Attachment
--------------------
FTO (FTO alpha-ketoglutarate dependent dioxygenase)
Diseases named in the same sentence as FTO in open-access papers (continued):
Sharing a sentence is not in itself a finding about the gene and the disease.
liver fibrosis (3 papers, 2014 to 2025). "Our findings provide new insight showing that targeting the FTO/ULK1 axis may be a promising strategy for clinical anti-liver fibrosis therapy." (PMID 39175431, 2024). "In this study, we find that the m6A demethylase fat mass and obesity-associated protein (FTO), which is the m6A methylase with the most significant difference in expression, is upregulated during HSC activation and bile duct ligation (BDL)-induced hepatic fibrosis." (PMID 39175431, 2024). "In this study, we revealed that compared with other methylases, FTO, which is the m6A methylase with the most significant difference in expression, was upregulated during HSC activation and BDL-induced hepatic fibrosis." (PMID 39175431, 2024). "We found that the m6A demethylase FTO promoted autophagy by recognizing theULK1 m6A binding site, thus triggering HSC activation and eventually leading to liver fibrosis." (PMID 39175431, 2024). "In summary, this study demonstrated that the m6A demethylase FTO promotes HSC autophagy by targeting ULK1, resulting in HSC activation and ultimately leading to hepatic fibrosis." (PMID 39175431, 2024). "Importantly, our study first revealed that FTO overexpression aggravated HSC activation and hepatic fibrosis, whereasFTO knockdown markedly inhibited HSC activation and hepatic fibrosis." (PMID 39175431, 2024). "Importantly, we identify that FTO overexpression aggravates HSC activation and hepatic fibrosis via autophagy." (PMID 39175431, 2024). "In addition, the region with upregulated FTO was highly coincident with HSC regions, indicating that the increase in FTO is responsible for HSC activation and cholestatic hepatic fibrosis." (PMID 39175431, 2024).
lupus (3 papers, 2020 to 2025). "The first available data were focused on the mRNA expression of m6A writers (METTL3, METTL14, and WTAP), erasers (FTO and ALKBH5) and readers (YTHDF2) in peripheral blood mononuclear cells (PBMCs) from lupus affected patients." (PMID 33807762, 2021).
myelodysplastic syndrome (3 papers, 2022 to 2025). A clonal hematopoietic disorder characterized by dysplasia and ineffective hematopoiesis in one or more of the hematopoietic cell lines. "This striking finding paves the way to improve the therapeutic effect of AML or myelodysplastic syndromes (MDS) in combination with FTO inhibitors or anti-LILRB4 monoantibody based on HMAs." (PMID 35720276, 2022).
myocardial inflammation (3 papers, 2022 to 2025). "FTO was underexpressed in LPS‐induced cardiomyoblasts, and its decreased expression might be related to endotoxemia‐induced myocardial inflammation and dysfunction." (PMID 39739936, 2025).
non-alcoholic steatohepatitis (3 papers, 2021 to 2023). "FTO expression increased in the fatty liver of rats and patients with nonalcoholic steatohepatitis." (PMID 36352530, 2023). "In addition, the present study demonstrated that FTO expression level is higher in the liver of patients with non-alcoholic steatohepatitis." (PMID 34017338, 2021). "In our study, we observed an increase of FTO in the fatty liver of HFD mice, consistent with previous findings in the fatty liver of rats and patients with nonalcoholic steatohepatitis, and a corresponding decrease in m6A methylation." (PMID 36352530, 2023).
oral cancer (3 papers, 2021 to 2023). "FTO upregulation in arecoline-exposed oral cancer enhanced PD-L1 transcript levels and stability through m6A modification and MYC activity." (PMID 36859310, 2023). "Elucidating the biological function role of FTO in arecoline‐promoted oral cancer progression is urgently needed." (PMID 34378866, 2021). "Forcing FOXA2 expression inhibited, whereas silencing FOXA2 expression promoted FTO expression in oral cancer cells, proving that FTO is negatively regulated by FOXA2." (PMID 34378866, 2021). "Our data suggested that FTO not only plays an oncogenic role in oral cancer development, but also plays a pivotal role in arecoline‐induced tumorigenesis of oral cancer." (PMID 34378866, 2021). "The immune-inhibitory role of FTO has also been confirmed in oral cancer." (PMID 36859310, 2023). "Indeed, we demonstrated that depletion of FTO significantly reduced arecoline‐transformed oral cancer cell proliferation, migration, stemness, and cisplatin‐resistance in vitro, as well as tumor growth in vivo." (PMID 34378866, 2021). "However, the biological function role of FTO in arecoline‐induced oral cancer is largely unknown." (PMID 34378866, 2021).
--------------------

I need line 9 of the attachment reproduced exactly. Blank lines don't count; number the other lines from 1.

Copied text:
oral cancer (3 papers, 2021 to 2023). "FTO upregulation in arecoline-exposed oral cancer enhanced PD-L1 transcript levels and stability through m6A modification and MYC activity." (PMID 36859310, 2023). "Elucidating the biological function role of FTO in arecoline‐promoted oral cancer progression is urgently needed." (PMID 34378866, 2021). "Forcing FOXA2 expression inhibited, whereas silencing FOXA2 expression promoted FTO expression in oral cancer cells, proving that FTO is negatively regulated by FOXA2." (PMID 34378866, 2021). "Our data suggested that FTO not only plays an oncogenic role in oral cancer development, but also plays a pivotal role in arecoline‐induced tumorigenesis of oral cancer." (PMID 34378866, 2021). "The immune-inhibitory role of FTO has also been confirmed in oral cancer." (PMID 36859310, 2023). "Indeed, we demonstrated that depletion of FTO significantly reduced arecoline‐transformed oral cancer cell proliferation, migration, stemness, and cisplatin‐resistance in vitro, as well as tumor growth in vivo." (PMID 34378866, 2021). "However, the biological function role of FTO in arecoline‐induced oral cancer is largely unknown." (PMID 34378866, 2021).